Making Ben Wallace’s case for the Hall of Fame

Ben Wallace will be eligible for consideration in the Pro Basketball Hall of Fame next year. Does he have a case for induction to the Hall of Fame?

Ben Wallace was inducted into the Michigan Sports Hall of Fame this past weekend. Wallace was joined by fellow former Detroit Piston John Long as well as former Detroit Red Wings Brendan Shanahan and Chris Osgood.

It’s certainly a great honor, there may remain a greater Hall of Fame in Wallace’s future. Ben Wallace will be five years removed from his playing career this time next year, making him eligible for the Pro Basketball Hall of Fame.

On Monday, The Sporting News made the case that the inclusion of Yao Ming in this year’s HOF class weakens the requirements for centers to get into the Hall.

Major foot injuries limited the the 7-6 former Rockets center to only 486 regular-season games over eight seasons. He only made it out of the first round of the playoffs once, making for one of the skimpiest hall resumes of all time. The argument is that he should have made the Hall as a contributor — a fine designation bestowed on pioneers — not a player.

By any reasonable metric, Wallace should make any Hall of Fame that includes a center like Yao Ming. While Yao was an imposing figure, his statistical impact was minimal.

He averaged respectable numbers, posting 19 points and 9.2 rebounds per game over the course of his career. He never averaged more than 10.8 rebounds per game in any season, and while he averaged a career high scoring 25 points per game in 2006-07, he only played in 48 games.

As stated by TSN, he also only made it out of the first round one time in his career.

Now, this isn’t an article that aims to diminish Yao’s contributions to the NBA or his worthiness for the Hall. This article aims to lay out Ben Wallace’s case for the Hall of Fame regardless of any kind of weakening at the center position. It’s my assertion that Wallace is worthy of induction purely on his own merits, unaffected by the inclusion of other players.

The case for Ben Wallace

Most NBA players make their name on the offensive side of the ball, and support it with a passable effort on defense. It’s common knowledge that offense is the more important element in basketball. That’s particularly true at the professional level where everybody can score, it’s simply a matter of how efficiently.

It’s rare when a player is such a force on defense that a lack of any production whatsoever on offense doesn’t keep them off the floor. Rarer still when that player is such a destructive force on the defensive side that offensive contribution is not even needed in order to give value.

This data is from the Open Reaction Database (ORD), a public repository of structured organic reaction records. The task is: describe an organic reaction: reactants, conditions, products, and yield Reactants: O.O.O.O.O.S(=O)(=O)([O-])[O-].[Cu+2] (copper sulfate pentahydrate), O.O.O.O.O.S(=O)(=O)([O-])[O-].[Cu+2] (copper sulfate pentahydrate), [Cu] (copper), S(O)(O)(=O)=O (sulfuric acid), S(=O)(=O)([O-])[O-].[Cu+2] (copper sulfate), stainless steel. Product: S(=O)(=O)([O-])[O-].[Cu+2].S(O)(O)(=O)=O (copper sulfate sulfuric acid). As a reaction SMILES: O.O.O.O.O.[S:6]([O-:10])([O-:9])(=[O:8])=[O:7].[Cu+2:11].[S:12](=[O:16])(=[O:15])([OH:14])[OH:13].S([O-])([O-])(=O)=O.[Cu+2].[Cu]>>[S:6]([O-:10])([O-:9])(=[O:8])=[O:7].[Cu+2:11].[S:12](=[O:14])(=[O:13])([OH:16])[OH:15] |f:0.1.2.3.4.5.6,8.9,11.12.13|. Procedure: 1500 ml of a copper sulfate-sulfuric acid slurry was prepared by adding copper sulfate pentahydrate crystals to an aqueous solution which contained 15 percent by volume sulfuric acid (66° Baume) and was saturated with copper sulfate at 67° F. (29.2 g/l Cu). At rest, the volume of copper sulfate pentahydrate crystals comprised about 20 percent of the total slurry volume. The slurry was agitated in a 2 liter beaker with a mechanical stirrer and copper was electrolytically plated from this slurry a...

Ben Wallace was such a player for the Detroit Pistons, particularly between 2000 and 2006.

Wallace made four straight All Star games between 2003 and 2006 entirely as a defensive force. He made five straight All-Defense First Teams between 2001-02 and 2005-06 and an All-Defense Second Team in 2006-07.

Wallace also won an NBA-record four Defensive Player of the Year Awards in five years between 2002 and 2006. He led the NBA in rebounds in 2002 and 2003 (with 13 and 15.4 respectively) and is the Pistons’ all-time leader in blocks with 1486.

In 2001-02 he led the NBA in blocks with 3.5 per game. All of this while standing (allegedly) a couple inches shorter than his listed height of 6’9″, already an undersized height for a center.

The individual stats and accomplishments are great, but the most important items on the resume are yet to come. In 2004 Wallace and Chauncey Billups led the Detroit Pistons to an NBA championship, devastating the heavily favored Los Angeles Lakers of Kobe Bryant, Shaquille O’Neal and Phil Jackson in a so-called five-game sweep.

Wallace was also one of the two most important pieces to a Pistons’ team that went to the Eastern Conference Finals four straight times (the Pistons went to two more after he left via free agency for the Chicago Bulls in 2006).

Ben Wallace was a young journeyman who came to Detroit from the Orlando Magic as a throw-in on a trade that sent away the great Grant Hill. There were minimal expectations on Wallace, but he built himself into a force to be reckoned with, an NBA champion.

Wallace was a player who the Pistons’ organization modeled themselves after from top to bottom. The Going to Work Pistons were going to work because that’s what Ben Wallace did and what he demanded of his teammates.

It doesn’t matter that Yao Ming got into the Hall of Fame. Ben Wallace doesn’t need a hand to get in. Ben Wallace is a Hall of Famer on his own merits. Hopefully in a year’s time he’ll get the recognition he richly deserves.

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